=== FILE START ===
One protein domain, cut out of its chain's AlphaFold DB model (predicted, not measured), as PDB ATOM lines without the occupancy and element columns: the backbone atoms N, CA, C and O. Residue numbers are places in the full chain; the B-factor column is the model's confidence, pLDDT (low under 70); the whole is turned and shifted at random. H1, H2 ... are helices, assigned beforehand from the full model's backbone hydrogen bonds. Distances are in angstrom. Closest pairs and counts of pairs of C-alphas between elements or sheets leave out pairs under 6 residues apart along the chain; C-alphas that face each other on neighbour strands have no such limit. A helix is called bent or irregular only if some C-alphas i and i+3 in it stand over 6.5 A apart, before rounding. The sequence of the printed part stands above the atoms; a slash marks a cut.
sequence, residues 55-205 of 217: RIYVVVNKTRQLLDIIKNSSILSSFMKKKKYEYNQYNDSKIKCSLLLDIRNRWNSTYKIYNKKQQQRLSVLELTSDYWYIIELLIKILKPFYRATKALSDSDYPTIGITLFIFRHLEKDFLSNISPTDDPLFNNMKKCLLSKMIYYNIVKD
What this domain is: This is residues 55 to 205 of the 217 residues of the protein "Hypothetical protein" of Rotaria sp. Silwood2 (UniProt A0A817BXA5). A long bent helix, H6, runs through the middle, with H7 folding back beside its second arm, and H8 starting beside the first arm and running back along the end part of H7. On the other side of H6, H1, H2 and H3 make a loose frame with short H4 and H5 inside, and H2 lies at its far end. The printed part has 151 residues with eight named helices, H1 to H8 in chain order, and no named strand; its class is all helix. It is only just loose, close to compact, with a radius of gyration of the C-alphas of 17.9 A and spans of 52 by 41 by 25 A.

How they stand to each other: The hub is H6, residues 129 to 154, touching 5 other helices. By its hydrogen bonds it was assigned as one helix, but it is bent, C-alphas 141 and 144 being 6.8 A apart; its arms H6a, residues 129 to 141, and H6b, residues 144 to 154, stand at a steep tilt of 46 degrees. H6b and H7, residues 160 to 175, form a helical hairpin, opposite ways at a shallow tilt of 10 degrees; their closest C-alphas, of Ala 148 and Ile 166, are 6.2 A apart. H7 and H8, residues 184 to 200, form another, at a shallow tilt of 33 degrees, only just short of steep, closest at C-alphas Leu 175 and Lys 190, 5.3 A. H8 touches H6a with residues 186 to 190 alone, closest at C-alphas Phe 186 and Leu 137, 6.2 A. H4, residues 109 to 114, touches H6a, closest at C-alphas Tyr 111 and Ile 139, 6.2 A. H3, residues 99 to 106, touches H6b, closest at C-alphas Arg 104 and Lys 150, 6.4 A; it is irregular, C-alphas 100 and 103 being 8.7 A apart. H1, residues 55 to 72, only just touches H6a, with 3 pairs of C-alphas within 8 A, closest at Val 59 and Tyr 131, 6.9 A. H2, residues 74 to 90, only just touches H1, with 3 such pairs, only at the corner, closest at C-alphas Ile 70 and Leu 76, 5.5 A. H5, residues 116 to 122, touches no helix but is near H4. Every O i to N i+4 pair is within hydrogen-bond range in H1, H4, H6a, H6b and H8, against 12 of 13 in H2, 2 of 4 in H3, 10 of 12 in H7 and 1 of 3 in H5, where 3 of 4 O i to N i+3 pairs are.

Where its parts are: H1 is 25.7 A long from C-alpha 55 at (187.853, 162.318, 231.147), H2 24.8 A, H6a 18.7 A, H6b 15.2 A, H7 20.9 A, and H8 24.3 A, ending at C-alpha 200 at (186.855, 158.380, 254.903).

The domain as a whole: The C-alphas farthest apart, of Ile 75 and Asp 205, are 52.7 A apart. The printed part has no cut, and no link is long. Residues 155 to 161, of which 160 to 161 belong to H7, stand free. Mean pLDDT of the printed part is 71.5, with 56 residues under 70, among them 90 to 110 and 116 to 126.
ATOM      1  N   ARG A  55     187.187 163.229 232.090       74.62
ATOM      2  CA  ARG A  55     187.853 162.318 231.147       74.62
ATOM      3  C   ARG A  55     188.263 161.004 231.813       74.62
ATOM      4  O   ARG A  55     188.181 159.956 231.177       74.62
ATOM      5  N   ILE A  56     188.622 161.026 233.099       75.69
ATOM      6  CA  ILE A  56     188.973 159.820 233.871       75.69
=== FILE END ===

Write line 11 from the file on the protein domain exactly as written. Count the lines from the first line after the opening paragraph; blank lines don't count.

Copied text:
ATOM      6  CA  ILE A  56     188.973 159.820 233.871       75.69